Posts Tagged ‘Unmanned’

Unmanned: America’s drone war (the full film)

November 1, 2013

[Update 12/27/13]  The video below no longer works.  Click on Unmanned: America’s Drone War to view the full film.

The documentary, Unmanned: America’s drone war, was released this week.  You can download a copy from the Internet or view it here.  It was powerful and disturbing on an emotional level, and at the same time made a case that the drone strikes benefit nobody except avowed enemies of the United States, and certain corporations who get billion-dollar drone contracts.

The movie highlights two drone victims.  One is 16-year-old Tariq Aziz, who was selected by his village community to accompany tribal elders to a Grand Jirga, a meeting of village leaders, politicians, lawyers and journalists from all over Pakistan to discuss what to do about the drone strikes.  He was killed while driving a car with another teenage a couple of weeks after the meeting.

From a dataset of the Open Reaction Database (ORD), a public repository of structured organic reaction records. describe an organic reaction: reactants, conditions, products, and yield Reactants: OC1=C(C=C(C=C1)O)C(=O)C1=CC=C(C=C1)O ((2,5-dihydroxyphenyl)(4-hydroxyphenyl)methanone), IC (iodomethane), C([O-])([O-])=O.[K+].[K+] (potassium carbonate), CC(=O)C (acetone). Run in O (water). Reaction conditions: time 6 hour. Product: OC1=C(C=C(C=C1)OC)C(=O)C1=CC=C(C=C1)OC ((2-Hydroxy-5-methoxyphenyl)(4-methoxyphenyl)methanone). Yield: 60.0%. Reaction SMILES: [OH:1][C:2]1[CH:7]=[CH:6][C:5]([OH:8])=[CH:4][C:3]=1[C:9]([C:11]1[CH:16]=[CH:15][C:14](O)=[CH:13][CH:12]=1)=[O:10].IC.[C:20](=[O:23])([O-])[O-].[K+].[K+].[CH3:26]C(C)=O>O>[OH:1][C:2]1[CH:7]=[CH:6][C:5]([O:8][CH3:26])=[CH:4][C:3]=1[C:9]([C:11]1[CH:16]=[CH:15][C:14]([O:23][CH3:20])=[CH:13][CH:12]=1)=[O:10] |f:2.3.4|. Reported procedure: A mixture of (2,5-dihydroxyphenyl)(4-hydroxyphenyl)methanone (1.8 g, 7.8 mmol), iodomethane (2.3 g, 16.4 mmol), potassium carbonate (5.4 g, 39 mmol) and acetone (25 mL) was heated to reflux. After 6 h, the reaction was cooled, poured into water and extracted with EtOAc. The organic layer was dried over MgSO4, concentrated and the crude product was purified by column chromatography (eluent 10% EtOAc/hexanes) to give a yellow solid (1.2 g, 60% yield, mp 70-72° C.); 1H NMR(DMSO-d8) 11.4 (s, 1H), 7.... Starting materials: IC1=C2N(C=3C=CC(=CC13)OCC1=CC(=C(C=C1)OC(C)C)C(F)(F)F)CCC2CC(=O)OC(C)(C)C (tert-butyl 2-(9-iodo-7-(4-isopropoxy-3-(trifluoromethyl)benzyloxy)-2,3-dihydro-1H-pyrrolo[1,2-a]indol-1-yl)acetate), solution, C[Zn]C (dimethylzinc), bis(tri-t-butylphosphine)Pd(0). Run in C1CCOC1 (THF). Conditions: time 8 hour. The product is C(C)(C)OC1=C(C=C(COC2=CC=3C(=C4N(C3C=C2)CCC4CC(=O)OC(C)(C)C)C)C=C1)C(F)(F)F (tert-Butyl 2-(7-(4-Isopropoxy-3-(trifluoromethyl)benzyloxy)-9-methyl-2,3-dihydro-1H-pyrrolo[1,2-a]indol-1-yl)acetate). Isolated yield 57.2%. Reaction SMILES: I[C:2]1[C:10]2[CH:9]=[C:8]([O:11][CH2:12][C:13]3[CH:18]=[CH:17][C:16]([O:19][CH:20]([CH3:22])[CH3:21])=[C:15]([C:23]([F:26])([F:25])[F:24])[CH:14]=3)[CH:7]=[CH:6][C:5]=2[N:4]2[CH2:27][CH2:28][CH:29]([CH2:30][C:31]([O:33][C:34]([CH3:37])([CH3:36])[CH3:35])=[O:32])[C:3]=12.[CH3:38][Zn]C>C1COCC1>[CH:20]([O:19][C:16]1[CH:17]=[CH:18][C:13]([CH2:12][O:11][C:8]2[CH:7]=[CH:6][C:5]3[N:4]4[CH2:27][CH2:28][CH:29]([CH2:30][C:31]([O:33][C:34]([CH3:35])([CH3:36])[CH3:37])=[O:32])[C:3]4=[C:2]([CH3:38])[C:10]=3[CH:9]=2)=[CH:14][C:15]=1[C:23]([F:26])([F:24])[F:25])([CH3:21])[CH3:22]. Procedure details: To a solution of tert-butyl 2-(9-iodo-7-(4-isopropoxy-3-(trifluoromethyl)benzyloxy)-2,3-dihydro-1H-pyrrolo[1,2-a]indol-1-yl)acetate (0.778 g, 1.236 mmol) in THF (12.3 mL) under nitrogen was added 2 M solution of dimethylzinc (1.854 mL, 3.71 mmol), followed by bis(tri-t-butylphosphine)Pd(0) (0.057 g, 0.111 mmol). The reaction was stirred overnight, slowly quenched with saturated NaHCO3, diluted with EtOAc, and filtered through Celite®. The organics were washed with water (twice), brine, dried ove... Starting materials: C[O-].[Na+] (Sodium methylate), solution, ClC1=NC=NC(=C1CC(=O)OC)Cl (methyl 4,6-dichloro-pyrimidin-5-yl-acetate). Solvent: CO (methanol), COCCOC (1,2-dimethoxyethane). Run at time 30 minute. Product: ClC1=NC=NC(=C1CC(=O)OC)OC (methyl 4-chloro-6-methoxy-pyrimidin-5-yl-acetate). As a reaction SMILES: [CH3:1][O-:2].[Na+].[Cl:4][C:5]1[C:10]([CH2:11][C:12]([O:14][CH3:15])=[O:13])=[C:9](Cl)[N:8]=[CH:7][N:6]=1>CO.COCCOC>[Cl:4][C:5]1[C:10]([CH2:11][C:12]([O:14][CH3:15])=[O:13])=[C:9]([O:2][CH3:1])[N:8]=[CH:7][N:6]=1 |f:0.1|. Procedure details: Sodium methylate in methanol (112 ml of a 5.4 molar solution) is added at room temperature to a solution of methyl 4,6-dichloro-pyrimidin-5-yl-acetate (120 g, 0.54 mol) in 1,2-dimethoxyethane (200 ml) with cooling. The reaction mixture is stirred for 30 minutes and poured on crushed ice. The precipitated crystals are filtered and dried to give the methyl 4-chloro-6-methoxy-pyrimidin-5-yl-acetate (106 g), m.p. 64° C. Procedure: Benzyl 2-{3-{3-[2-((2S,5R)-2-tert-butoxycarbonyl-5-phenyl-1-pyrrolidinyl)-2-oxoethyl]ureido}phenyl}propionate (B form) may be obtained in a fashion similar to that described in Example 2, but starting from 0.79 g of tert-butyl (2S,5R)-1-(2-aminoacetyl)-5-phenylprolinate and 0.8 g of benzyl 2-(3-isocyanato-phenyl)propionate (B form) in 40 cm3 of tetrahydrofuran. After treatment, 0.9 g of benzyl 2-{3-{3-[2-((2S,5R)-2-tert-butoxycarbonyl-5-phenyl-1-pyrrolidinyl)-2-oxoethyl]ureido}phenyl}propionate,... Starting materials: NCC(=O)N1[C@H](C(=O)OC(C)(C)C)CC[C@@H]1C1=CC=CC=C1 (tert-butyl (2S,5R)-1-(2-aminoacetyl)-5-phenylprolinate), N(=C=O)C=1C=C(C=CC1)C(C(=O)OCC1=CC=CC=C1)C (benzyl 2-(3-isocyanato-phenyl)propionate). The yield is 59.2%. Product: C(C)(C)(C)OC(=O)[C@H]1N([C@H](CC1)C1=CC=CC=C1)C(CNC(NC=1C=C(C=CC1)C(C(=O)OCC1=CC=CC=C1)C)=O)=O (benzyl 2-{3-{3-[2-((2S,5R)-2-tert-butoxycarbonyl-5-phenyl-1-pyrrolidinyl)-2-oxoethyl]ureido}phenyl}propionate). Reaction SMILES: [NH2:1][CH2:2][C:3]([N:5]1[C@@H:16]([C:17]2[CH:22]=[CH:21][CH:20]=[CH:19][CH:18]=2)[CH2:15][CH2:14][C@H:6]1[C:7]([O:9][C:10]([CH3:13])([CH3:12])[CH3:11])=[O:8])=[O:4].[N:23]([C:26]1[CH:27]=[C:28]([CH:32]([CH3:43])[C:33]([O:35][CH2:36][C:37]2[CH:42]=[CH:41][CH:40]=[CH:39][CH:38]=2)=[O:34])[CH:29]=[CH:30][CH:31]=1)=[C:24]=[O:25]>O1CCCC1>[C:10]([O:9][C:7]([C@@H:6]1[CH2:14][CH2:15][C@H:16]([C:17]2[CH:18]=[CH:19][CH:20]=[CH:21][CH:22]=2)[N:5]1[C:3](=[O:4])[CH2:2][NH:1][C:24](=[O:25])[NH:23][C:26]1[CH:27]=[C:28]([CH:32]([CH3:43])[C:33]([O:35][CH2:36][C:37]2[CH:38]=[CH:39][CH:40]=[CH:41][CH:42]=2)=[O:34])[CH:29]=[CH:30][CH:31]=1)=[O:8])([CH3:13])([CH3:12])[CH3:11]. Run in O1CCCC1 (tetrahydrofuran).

The other is 67-year-old Momina Bibi, a 67-year-old grandmother and midwife who was killed while working in her vegetable garden.  Her family testified about the drone strikes before Congress this week.

It has long been known that the killer drones often strike people who are not the intended targets.  But it is also important to note that intended targets are not necessarily terrorists or militants.  The film’s narrator said Tariq Aziz may have been fingered by an informant.

We Americans know little or nothing about the people of Afghanistan or northwest Pakistan.  So our government relies on informants, who by definition are morally doubtful individuals, because what person would spy on his own people for the benefit of a foreign government?

Many prisoners at Guantanamo Bay are there because they were identified as Taliban by bounty-hunters.   The American authorities evidently took the word of the bounty-hunters, without considering the possibility that they were random individuals, or personal enemies of the bounty-hunters, or people to whom the bounty-hunters owed money.

Why does the U.S. government continue a drone killing policy that has been shown to immoral, illegal and counterproductive?  I think it is because the alternative to continuing the policy is for the people responsible for the policy to face the reality of what they have done.  Confession and repentance are good for the soul, and until we Americans are able to do this, we are likely to continue on our bad path.

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